German Chancellor Angela Merkel suffered a broadside from a powerful industry federation on Tuesday, adding to the woes of her coalition government already mired in crisis.
The “grand coalition” of Merkel's conservative CDU and the centre-left SPD “has gambled away a large share of the trust… placed in it,” Dieter Kempf, head of the Federation of German Industry (BDI) told a Berlin conference.
Instead of action, the government stood for “faint-hearted implementation of piecemeal social policies and an unhealthy level of redistribution,” Kempf added.
He pointed to last month's European elections, which saw the two traditional mass parties punished by voters and the rise of environmentalist Greens, who doubled their share from the last EU polls to just over 20 percent.
“The coalition has lost a lot of people's support, including from business and the younger generation,” Kempf expanded in a statement.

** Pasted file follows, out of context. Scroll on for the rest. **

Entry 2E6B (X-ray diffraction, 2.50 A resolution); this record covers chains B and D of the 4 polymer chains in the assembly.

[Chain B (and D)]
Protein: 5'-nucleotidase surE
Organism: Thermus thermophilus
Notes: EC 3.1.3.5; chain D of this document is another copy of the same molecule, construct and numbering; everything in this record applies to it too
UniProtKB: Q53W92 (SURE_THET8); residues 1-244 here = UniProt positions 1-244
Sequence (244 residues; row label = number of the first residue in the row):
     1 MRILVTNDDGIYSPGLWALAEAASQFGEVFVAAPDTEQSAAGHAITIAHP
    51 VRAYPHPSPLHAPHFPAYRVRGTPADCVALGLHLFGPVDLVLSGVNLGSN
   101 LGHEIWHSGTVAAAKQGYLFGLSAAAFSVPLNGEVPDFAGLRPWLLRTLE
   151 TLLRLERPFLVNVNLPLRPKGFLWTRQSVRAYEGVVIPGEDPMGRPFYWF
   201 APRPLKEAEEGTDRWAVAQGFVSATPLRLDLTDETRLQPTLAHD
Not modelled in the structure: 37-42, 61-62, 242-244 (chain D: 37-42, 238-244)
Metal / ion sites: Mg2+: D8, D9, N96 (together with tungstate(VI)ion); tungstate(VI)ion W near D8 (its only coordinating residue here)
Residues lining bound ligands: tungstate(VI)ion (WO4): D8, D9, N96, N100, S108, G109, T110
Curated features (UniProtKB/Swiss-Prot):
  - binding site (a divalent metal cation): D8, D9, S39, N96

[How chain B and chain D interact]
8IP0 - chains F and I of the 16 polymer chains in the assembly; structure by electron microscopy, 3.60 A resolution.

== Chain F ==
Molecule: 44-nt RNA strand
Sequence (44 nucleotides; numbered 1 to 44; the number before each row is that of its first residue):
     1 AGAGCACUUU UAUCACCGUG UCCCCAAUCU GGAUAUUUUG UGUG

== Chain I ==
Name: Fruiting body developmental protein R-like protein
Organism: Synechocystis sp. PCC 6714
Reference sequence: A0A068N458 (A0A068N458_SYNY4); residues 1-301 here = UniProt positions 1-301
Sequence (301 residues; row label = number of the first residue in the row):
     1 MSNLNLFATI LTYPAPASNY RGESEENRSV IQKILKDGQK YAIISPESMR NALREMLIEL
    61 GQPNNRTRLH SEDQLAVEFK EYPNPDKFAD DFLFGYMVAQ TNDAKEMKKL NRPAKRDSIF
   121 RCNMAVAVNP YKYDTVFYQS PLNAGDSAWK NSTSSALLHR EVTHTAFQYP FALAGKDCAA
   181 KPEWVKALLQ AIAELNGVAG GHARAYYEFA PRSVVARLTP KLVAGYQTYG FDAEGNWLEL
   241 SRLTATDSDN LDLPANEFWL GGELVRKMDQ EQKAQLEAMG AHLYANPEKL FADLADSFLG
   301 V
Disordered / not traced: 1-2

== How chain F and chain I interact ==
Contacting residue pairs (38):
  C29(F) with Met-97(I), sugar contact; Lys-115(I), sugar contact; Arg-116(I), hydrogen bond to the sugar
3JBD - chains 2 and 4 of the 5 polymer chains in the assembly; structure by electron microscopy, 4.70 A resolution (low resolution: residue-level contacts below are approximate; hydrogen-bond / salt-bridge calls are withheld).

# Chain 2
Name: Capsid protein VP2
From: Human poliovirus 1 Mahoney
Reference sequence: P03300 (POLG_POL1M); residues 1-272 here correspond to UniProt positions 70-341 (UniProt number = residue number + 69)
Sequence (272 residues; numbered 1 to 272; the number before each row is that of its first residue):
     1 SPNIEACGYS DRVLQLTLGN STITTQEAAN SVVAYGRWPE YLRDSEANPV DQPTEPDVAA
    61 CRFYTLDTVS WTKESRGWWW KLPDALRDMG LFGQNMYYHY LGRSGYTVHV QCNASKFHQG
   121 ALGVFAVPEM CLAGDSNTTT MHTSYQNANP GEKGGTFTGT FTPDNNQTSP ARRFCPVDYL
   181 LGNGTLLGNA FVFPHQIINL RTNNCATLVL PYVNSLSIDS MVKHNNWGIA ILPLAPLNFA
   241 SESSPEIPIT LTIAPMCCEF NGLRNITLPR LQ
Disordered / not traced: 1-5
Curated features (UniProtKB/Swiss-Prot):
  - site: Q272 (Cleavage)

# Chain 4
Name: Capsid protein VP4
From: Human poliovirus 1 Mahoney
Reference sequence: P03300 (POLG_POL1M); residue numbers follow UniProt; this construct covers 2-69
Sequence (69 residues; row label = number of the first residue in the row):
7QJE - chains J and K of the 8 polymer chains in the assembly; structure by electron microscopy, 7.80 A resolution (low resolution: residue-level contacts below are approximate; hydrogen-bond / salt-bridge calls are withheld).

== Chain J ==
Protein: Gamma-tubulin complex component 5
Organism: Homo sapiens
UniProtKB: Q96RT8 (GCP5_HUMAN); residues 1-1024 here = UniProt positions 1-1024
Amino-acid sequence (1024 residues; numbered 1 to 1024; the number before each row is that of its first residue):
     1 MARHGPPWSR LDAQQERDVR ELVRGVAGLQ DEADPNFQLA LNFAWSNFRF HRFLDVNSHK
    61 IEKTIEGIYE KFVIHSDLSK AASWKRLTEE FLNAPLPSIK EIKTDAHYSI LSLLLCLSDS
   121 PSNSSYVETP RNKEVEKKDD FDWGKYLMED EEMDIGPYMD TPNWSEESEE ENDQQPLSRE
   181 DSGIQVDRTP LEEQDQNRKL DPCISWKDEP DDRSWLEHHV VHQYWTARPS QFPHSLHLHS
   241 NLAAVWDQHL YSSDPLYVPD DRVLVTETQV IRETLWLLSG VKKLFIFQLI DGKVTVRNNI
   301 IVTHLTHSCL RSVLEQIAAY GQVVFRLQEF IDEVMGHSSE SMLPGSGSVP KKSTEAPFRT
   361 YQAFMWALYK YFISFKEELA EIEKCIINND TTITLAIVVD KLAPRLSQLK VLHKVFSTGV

While the BDI boss repeated longstanding calls for tax cuts to increase German competitiveness, he said “companies are waiting for answers” especially on climate policy.
Successive Merkel governments have struggled to balance a planned withdrawal from nuclear power by 2022 with winding down the use of fossil fuels like coal and building up a new electricity infrastructure.
Merkel — in office since 2005 — is battling to hold her coalition together after SPD leader Andrea Nahles unexpectedly quit on Sunday, opening questions over whether the centre-left will continue propping up the chancellor.
But Germany's leader did not shrink from firing a salvo of her own back at the car industry as she followed Kempf at the podium.
Since the coalition was formed in March 2018 “I haven't counted up how many hours I've spent on the loss of trust in the car industry” over harmful emissions from diesel engines, Merkel said.
“We have a joint responsibility. Trust in the federal government is important, but trust in industry is also important,” she added.
“We can only manage this together.”